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State of INFOCOM, February 2010
Sunday, 14 February 2010 16:00
With the passing of my brother Michael, INFOCOM will have the flags outside of the Data Warfare Center lowered to half-mast for the next month. Instead of my regular State of INFOCOM report I wish to say a few words about my brother, Michael Niemeyer.  I hope that everyone can understand this. Rest assured that next month I'll be back to my regularly scheduled report.

27 years ago when Michael entered my life it was one of the happiest moments in my life. I was a big brother and it was my responsibility to look after and teach Michael all that I knew. Granted I was still young myself, but that didn't matter as a big brother I had to look out for my little brother. However two short years later the world seemed to fall apart as he was diagnosed with Juvenile Rheumatoid Arthritis.

For some time it looked as though the disease would be held at bay or even that he might out grow it. Alas the disease slowly progressed and when he was in high school it forced him to be bed ridden for most of his junior and senior years. But he fought and persevered and made it through those difficult years, even being able to attend his high school graduation. It was during those same years that he decided that he wanted to become a US Marine if he ever got well enough to do so.

However soon after, the years of steroid treatments began to take their toll as his eyesight began to fade. While for many people this would have stopped them, Michael kept on fighting. He learned to live with his new disability.

Then a new diagnosis, Psoriatic Arthritis, a more severe and debilitating form of arthritis. But Michael still fought on. But slowly and surely the disease took its toll on his body. He endured countless surgeries and days of pain, but even throughout it all his mind and intellect where as sharp as ever. He could converse with you on almost any subject; he had a sharp wit as he would always love to get a word in edgewise or take something you said that was totally innocuous and turn it around on you. He could find the humor, light and dark, in almost any situation. He would have made a fine stand-up comic.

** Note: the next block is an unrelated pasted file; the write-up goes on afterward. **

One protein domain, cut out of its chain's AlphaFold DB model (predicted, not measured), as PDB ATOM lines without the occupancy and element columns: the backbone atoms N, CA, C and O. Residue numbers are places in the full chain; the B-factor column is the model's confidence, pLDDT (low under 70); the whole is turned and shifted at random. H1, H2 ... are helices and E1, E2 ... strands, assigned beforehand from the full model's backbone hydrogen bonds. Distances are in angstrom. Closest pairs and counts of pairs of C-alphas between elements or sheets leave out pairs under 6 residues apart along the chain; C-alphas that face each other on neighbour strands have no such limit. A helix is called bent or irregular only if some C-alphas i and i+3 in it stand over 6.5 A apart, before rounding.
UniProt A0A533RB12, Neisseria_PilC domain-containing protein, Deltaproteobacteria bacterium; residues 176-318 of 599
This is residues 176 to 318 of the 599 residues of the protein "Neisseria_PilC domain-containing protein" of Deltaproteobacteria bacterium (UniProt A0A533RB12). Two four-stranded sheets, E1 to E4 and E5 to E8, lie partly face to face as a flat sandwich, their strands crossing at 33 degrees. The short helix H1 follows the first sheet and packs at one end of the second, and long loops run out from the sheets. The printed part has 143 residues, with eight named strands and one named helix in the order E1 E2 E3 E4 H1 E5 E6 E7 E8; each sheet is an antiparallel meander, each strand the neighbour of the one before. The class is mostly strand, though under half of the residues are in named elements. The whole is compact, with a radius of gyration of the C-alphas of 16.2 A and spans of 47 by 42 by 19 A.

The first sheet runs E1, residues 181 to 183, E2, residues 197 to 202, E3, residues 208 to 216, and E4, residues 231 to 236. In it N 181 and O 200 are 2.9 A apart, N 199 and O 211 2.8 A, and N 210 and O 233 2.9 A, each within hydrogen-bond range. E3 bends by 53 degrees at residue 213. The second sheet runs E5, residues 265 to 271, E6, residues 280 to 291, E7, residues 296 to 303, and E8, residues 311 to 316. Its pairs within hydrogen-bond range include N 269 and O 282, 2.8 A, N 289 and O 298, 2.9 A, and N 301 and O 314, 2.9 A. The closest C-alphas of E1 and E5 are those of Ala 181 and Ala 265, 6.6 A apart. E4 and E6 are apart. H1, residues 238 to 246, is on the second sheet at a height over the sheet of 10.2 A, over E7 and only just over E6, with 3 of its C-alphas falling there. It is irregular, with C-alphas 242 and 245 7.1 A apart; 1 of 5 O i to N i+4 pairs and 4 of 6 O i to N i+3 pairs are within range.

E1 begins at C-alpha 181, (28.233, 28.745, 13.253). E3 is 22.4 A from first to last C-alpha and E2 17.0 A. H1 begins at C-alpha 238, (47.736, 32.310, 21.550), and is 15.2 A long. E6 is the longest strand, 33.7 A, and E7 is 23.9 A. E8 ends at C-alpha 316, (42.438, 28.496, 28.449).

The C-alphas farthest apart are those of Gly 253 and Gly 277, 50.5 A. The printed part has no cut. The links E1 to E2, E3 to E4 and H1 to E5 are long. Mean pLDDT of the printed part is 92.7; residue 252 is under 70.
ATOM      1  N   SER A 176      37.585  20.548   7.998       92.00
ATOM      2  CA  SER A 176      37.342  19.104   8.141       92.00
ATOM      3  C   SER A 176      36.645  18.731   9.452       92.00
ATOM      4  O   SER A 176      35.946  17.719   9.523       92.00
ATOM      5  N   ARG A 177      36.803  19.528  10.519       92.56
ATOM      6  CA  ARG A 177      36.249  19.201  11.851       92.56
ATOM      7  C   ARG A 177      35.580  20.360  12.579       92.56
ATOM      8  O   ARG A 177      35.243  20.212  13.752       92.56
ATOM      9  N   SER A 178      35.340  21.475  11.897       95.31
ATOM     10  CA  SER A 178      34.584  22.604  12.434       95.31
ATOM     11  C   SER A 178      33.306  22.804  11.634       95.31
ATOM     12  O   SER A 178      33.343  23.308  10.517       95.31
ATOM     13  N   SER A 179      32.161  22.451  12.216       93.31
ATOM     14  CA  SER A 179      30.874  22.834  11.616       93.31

He even joined STARFLEET. He didn't care about rank, title, or position. What he liked about STARFLEET was that people would accept him for who he was and they would not care if he had a physical handicap. For a while he participated when he could. He even ended up joining the SFMC, at least that way he could still be a marine. He thought it was cool to be on the chapter and loved it when I presented him with his Honor Challenge coin for winning Unit of the Year for 2009.

Then late last year he took gravely ill. In all the years of fighting, this was the first time where it looked as though he would not make it. While it was indeed touch and go for a while, he pulled through, a little worse for wear, but alive nevertheless. He had fought and won what was up to that point the greatest battle of his life.

Then of February 12, 2010 while undergoing a routine blood transfusion he went into respiratory distress. The doctors were able to stabilize him enough to eventually medivac him to the University of Maryland Medical Center in Baltimore. On February 13, 2010 surrounded by those that loved and cared for him for so many years, he finally succumbed to pneumonia. To the very end he fought with the tenacity of a US Marine. He would have made any Devil Dog proud.

So it was on that day I not only lost my younger and only brother, but my best friend as well. You see both he and I were military brats. We moved around quite a bit and so making and leaving friends fast was something we both learned to do at an early age. But throughout all the moves big and small, my brother was right there with me. He was my best friend. Sure there were broken bones, bruises, and name calling, but it didn't matter because in the end we were brothers and we loved each other.

I am grateful for the 27 years that I had him in my life. I am a far better person for having had him as my brother for I learned quite a lot from him. He will be sorely missed by all those who knew him and the world will be a little smaller place with his passing. For Michael who has passed beyond the mortal veil to that undiscovered country which we all must pass someday all I can say is fair winds and following seas and I have been and always shall be your friend.

--
MGN Sean "Cerberus" Niemeyer, SFMC
COINFOCOM